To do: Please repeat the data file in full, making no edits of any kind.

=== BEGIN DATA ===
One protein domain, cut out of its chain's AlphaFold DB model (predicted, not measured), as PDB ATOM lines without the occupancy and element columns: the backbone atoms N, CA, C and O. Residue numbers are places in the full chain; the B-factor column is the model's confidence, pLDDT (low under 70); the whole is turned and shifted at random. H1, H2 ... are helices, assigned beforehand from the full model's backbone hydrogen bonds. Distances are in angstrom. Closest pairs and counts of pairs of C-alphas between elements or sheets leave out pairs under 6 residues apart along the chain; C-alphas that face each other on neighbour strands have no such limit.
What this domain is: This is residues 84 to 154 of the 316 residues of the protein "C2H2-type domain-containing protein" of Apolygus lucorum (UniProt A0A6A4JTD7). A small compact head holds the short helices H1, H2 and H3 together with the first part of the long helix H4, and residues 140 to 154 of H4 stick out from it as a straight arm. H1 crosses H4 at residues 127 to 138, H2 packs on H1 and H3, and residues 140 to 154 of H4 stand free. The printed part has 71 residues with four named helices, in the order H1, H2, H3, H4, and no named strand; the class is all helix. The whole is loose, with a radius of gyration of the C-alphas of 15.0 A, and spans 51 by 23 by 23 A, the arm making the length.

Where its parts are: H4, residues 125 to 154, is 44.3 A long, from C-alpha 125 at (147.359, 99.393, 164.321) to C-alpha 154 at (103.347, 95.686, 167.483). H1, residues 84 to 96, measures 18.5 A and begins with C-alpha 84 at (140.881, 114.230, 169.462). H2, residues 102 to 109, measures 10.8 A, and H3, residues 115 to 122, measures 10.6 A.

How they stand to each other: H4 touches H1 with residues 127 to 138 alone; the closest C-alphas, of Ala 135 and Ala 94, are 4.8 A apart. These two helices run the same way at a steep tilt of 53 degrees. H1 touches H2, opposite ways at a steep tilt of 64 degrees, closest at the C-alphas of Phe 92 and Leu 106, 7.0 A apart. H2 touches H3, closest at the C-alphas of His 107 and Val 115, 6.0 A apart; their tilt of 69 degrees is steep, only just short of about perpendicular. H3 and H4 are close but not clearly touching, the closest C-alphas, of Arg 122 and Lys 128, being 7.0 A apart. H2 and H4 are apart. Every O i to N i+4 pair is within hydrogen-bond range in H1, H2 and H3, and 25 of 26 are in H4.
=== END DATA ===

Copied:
One protein domain, cut out of its chain's AlphaFold DB model (predicted, not measured), as PDB ATOM lines without the occupancy and element columns: the backbone atoms N, CA, C and O. Residue numbers are places in the full chain; the B-factor column is the model's confidence, pLDDT (low under 70); the whole is turned and shifted at random. H1, H2 ... are helices, assigned beforehand from the full model's backbone hydrogen bonds. Distances are in angstrom. Closest pairs and counts of pairs of C-alphas between elements or sheets leave out pairs under 6 residues apart along the chain; C-alphas that face each other on neighbour strands have no such limit.
What this domain is: This is residues 84 to 154 of the 316 residues of the protein "C2H2-type domain-containing protein" of Apolygus lucorum (UniProt A0A6A4JTD7). A small compact head holds the short helices H1, H2 and H3 together with the first part of the long helix H4, and residues 140 to 154 of H4 stick out from it as a straight arm. H1 crosses H4 at residues 127 to 138, H2 packs on H1 and H3, and residues 140 to 154 of H4 stand free. The printed part has 71 residues with four named helices, in the order H1, H2, H3, H4, and no named strand; the class is all helix. The whole is loose, with a radius of gyration of the C-alphas of 15.0 A, and spans 51 by 23 by 23 A, the arm making the length.

Where its parts are: H4, residues 125 to 154, is 44.3 A long, from C-alpha 125 at (147.359, 99.393, 164.321) to C-alpha 154 at (103.347, 95.686, 167.483). H1, residues 84 to 96, measures 18.5 A and begins with C-alpha 84 at (140.881, 114.230, 169.462). H2, residues 102 to 109, measures 10.8 A, and H3, residues 115 to 122, measures 10.6 A.

How they stand to each other: H4 touches H1 with residues 127 to 138 alone; the closest C-alphas, of Ala 135 and Ala 94, are 4.8 A apart. These two helices run the same way at a steep tilt of 53 degrees. H1 touches H2, opposite ways at a steep tilt of 64 degrees, closest at the C-alphas of Phe 92 and Leu 106, 7.0 A apart. H2 touches H3, closest at the C-alphas of His 107 and Val 115, 6.0 A apart; their tilt of 69 degrees is steep, only just short of about perpendicular. H3 and H4 are close but not clearly touching, the closest C-alphas, of Arg 122 and Lys 128, being 7.0 A apart. H2 and H4 are apart. Every O i to N i+4 pair is within hydrogen-bond range in H1, H2 and H3, and 25 of 26 are in H4.